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Literacy Skills: A Basic Human Right

Shirley Langer, author of 'Anita's revolution', lived and worked in Cuba for almost five years in the mid 1960s. She describes how, after the revolution, Cubans managed to eradicate illiteracy in a matter of months.... [read more]

Noncommittal for kindle or less than kind?

The Kindle - an infinity of reading or a bibliophile's nightmare? Stephen Gilbert shares his thoughts on the matter.... [read more]

Lebanon Has a Few Stragglers Living There

As ever in life, there were compensations that made life tolerable despite many difficulties.... [read more]

Winston Churchill the Novelist

The fiftieth anniversary of Churchill's state funeral brings out the usual accolades as well as the customary recriminations... [read more]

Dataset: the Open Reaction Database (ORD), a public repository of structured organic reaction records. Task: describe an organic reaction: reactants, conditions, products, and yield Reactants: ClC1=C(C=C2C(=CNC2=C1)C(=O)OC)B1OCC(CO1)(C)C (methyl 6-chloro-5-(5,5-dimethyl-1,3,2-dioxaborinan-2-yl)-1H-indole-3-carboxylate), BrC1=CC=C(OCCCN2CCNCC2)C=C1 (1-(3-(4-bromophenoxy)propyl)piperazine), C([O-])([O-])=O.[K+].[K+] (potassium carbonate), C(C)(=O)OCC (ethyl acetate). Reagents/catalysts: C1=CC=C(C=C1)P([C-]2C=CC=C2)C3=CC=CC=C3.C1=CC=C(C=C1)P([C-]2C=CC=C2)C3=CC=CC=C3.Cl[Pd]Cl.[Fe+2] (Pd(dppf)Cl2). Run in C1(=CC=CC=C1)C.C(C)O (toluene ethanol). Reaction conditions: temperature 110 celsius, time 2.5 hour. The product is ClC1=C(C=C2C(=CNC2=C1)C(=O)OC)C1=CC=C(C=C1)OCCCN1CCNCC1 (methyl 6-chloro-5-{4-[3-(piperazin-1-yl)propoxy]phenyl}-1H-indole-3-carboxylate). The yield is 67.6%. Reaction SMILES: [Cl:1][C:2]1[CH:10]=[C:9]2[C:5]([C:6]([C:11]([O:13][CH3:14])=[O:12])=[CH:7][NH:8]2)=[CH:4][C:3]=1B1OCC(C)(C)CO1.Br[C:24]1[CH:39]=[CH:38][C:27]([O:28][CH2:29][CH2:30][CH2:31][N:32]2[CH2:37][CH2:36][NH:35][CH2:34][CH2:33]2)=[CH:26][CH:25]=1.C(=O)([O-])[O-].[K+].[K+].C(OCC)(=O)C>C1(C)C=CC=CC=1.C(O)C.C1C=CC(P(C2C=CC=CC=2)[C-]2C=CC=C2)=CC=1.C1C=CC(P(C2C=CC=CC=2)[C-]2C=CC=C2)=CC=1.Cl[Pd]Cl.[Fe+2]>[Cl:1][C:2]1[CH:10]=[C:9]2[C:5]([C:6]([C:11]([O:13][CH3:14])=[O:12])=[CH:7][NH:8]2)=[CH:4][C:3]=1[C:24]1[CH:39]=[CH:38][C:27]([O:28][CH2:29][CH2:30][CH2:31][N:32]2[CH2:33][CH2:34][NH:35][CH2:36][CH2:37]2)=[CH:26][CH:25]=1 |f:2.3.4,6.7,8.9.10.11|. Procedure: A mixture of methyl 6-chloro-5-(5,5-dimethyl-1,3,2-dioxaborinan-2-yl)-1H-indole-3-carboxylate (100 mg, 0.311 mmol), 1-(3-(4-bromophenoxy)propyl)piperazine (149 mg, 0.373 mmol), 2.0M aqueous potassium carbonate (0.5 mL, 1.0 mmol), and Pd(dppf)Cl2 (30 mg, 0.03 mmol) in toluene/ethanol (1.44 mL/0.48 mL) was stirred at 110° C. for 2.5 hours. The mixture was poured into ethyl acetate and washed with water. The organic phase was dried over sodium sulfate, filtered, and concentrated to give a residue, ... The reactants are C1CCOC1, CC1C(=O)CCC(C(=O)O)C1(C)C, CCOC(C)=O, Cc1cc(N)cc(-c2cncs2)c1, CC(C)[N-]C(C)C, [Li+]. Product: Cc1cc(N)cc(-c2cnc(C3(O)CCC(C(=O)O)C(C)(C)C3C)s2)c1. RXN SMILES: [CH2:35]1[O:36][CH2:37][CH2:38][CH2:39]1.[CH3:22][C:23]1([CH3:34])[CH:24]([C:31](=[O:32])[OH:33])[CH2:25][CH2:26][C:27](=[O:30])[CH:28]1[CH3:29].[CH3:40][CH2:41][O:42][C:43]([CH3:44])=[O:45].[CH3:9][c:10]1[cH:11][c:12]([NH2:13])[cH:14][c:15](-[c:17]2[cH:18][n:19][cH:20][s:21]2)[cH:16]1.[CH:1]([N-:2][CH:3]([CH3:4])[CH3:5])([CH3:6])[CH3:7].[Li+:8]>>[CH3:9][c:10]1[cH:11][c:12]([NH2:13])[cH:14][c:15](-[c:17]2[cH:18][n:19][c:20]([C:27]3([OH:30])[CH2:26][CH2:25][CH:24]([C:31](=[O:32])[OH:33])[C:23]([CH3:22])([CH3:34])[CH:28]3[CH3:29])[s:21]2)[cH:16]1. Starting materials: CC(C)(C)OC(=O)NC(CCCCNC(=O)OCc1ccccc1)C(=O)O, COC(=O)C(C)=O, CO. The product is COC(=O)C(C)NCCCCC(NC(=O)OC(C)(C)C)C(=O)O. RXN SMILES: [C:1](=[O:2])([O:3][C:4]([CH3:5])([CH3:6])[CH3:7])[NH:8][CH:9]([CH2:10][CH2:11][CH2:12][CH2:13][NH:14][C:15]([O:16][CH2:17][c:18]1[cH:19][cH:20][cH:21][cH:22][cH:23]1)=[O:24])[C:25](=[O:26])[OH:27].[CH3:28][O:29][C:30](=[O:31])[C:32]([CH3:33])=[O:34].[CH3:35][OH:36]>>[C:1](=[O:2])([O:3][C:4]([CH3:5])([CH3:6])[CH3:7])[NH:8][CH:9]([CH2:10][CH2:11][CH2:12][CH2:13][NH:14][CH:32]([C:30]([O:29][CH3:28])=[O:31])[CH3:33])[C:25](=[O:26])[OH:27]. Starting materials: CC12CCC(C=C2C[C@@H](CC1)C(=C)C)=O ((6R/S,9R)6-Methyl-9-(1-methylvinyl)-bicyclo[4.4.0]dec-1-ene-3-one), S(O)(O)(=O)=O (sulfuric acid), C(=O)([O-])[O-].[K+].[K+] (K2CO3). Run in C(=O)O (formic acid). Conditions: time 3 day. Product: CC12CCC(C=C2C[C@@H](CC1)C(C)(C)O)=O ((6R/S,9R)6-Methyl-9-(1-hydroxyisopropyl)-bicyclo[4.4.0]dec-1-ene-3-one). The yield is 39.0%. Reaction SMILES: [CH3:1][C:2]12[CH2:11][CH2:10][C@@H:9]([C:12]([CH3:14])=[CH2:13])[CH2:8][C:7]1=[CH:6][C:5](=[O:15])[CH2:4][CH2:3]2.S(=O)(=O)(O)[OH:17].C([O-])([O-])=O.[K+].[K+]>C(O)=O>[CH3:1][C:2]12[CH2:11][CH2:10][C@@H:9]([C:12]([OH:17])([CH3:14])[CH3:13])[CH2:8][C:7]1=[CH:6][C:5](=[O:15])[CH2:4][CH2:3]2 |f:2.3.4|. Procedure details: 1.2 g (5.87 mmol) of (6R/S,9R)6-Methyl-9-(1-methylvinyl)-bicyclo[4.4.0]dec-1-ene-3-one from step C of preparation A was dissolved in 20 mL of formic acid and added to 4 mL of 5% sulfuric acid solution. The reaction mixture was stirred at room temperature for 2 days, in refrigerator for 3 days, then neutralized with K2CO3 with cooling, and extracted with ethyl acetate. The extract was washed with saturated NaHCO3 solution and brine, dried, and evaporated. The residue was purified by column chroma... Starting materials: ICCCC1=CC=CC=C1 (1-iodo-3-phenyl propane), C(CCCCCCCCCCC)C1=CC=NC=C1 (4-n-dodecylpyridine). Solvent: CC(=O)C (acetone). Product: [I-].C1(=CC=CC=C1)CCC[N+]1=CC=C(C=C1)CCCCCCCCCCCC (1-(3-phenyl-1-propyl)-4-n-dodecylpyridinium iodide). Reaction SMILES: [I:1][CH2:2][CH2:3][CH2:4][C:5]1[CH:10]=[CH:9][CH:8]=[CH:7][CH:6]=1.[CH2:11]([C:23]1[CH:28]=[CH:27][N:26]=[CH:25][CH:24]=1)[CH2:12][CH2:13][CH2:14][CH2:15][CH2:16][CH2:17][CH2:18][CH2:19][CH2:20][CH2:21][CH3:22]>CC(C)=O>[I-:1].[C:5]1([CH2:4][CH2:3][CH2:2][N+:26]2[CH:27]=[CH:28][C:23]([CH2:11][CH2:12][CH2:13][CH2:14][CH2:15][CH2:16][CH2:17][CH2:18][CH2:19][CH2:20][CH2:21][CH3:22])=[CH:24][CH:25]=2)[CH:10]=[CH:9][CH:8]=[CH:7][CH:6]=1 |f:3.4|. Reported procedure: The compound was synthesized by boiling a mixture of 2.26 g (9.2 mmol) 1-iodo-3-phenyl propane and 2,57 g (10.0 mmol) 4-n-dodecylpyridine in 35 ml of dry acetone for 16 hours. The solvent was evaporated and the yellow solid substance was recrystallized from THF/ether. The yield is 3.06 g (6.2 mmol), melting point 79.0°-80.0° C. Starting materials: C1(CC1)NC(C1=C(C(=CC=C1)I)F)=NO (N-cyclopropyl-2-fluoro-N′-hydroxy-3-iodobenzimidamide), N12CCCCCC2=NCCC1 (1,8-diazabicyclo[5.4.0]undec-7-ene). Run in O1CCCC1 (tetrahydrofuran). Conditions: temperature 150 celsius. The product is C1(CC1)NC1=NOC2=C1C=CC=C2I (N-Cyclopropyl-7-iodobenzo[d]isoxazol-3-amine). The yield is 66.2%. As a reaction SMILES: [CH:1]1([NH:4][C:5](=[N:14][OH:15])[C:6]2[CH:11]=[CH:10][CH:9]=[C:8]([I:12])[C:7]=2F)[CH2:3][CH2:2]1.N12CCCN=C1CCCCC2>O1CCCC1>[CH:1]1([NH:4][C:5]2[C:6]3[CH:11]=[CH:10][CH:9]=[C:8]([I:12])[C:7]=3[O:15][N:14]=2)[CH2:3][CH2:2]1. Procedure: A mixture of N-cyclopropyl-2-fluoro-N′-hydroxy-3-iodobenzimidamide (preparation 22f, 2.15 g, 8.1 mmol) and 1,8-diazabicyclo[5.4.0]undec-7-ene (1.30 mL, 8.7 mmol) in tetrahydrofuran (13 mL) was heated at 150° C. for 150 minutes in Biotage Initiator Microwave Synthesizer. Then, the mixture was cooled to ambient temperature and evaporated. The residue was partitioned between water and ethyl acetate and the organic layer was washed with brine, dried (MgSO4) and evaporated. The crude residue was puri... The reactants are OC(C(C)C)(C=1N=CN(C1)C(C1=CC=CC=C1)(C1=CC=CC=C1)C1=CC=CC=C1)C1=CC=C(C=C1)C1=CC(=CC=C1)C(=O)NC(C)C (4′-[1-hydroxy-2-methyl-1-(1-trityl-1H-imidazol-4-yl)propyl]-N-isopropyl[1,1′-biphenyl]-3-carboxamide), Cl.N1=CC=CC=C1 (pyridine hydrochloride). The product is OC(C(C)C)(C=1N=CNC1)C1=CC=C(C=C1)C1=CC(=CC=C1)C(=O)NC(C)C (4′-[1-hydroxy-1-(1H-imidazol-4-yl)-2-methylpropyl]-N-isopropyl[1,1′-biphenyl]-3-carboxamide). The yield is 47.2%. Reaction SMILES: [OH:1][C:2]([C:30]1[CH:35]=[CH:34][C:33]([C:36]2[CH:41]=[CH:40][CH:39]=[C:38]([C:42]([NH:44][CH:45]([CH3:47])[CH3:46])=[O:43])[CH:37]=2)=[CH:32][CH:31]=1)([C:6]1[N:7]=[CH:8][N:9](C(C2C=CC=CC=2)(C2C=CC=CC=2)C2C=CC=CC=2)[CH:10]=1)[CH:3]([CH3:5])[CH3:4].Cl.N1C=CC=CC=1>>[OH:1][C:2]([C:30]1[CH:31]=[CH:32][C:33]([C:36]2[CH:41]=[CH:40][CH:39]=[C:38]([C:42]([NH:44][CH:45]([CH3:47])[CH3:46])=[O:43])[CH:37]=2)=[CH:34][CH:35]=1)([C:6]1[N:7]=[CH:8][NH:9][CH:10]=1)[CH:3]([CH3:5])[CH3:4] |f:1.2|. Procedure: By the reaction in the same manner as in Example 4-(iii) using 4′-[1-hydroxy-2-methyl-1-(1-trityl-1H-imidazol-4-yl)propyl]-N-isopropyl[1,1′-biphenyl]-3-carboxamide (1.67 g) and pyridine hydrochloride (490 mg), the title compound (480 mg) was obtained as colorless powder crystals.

The Invisible Diasporan (Part 1)

Mallards Cottage was where I wrote my first novel. I called it The Return. I used to dream most of its events – the very plot was born of a dream on Christmas Eve of 1976... [read more]

Not The Wharton Bill

When James Wharton stages his Canute-like attempt to prevent Labour from taking back Stockton South, then that party ought to put down an amendment declining to give the 'Daft Bill' a Second Reading in view of its entire failure to address some issues, writes David Lindsay.... [read more]

Coming to Grips with Zizek

Two new books by Slavoj Zizek have recently been reviewed by John Gray in the The New York Review of Books, here Thomas Riggins reviews Gray's article. ... [read more]

UK – How a Book on Art and Culture Draws Suspicion of Terrorism

The UK it seems has joined the US in its government developing a collective form of acute paranoia... [read more]